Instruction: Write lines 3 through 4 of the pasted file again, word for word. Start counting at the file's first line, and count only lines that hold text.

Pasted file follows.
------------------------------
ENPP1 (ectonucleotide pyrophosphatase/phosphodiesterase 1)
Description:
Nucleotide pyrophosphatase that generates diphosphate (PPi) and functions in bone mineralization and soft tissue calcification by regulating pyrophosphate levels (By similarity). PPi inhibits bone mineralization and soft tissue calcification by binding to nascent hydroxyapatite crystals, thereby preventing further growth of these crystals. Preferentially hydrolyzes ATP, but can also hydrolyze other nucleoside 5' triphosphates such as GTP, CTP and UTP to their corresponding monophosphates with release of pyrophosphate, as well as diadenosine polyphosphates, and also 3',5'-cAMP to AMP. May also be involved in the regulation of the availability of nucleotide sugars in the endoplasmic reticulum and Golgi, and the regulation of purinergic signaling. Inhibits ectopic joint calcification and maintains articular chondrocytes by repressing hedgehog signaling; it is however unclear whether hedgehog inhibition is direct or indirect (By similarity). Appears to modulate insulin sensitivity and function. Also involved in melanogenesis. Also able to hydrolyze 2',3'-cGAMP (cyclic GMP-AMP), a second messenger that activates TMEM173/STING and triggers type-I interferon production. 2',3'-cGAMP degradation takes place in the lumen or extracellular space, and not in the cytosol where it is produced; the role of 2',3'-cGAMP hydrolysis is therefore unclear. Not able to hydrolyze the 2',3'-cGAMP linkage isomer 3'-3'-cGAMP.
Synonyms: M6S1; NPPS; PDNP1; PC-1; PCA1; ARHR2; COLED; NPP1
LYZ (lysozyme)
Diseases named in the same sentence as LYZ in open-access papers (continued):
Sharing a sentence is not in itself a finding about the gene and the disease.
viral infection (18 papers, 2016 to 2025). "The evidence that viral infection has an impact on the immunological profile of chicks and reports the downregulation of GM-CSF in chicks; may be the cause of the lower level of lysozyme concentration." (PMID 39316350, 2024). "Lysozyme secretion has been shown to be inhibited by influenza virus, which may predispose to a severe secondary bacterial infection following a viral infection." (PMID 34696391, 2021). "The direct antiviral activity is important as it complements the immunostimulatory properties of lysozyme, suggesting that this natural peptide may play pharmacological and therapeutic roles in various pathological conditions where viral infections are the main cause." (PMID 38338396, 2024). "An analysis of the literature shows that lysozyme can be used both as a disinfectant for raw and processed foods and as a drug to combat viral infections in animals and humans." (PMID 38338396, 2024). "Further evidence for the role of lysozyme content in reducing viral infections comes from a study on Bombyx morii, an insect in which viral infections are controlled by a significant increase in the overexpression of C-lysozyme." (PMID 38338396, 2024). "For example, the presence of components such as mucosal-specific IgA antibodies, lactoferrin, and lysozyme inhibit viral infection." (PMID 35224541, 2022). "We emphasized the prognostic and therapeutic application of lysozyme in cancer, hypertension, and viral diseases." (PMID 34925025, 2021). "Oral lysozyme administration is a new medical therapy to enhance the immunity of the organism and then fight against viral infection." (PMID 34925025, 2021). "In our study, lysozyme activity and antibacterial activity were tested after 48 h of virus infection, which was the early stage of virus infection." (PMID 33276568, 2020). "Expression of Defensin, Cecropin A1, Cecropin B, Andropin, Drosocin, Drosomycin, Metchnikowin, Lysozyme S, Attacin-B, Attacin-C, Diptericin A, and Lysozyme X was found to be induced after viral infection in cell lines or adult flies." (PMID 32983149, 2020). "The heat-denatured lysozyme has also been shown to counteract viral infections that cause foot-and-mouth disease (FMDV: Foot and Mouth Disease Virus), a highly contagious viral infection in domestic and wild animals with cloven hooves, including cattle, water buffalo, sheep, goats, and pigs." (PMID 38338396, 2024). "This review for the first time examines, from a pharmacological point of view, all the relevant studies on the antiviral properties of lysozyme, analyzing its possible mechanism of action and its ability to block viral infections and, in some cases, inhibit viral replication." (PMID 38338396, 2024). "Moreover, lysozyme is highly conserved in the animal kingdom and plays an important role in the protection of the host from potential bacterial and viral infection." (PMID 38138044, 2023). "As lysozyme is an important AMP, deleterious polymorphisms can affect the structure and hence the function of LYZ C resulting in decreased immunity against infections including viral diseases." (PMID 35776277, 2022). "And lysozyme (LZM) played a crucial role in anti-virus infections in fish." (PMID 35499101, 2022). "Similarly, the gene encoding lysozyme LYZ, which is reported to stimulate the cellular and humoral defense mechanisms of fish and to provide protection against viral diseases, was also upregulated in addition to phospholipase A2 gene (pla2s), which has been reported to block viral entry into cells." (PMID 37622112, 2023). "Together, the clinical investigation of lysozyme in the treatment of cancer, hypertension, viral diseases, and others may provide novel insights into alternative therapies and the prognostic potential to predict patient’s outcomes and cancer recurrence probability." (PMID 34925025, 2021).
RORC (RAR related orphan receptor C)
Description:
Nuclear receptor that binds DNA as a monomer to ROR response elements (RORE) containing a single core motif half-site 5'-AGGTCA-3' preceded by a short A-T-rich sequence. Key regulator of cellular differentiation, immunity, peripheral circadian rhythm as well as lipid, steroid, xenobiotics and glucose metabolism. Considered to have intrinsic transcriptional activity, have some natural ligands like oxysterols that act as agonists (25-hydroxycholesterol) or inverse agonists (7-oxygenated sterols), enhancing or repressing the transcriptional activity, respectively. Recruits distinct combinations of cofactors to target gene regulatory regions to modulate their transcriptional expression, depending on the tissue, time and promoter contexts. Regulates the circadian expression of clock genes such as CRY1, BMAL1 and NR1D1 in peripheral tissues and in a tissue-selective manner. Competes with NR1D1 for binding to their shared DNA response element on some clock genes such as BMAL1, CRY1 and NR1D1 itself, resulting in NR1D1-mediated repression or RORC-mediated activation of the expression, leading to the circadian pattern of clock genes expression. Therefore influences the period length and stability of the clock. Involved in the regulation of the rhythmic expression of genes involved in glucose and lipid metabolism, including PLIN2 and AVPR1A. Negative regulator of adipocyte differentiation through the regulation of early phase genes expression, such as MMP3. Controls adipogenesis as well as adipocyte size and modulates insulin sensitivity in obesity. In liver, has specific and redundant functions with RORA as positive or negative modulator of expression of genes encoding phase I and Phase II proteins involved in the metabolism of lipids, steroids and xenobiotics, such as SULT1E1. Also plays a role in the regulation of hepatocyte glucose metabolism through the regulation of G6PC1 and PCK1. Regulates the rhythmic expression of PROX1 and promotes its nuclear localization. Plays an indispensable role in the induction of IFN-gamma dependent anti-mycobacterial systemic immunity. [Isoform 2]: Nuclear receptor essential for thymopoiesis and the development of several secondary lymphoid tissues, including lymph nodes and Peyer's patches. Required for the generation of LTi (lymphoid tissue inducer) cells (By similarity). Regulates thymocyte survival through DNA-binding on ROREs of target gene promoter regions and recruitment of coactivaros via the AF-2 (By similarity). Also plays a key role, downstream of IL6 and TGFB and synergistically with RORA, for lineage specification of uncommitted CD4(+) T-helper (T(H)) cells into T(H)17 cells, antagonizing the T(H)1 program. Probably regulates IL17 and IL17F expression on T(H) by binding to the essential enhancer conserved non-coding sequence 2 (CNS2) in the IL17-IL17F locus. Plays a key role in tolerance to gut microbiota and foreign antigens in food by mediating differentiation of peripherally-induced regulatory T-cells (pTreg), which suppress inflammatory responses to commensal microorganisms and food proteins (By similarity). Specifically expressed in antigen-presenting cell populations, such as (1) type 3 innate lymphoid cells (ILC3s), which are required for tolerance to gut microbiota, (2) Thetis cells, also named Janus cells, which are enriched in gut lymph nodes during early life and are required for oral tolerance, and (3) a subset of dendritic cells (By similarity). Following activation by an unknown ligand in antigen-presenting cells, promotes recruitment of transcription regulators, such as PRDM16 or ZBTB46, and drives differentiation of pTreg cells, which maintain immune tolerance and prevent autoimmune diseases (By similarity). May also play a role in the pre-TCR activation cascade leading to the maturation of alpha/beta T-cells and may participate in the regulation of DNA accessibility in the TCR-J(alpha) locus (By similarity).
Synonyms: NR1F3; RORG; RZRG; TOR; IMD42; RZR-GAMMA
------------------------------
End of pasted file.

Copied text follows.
Nucleotide pyrophosphatase that generates diphosphate (PPi) and functions in bone mineralization and soft tissue calcification by regulating pyrophosphate levels (By similarity). PPi inhibits bone mineralization and soft tissue calcification by binding to nascent hydroxyapatite crystals, thereby preventing further growth of these crystals. Preferentially hydrolyzes ATP, but can also hydrolyze other nucleoside 5' triphosphates such as GTP, CTP and UTP to their corresponding monophosphates with release of pyrophosphate, as well as diadenosine polyphosphates, and also 3',5'-cAMP to AMP. May also be involved in the regulation of the availability of nucleotide sugars in the endoplasmic reticulum and Golgi, and the regulation of purinergic signaling. Inhibits ectopic joint calcification and maintains articular chondrocytes by repressing hedgehog signaling; it is however unclear whether hedgehog inhibition is direct or indirect (By similarity). Appears to modulate insulin sensitivity and function. Also involved in melanogenesis. Also able to hydrolyze 2',3'-cGAMP (cyclic GMP-AMP), a second messenger that activates TMEM173/STING and triggers type-I interferon production. 2',3'-cGAMP degradation takes place in the lumen or extracellular space, and not in the cytosol where it is produced; the role of 2',3'-cGAMP hydrolysis is therefore unclear. Not able to hydrolyze the 2',3'-cGAMP linkage isomer 3'-3'-cGAMP.
Synonyms: M6S1; NPPS; PDNP1; PC-1; PCA1; ARHR2; COLED; NPP1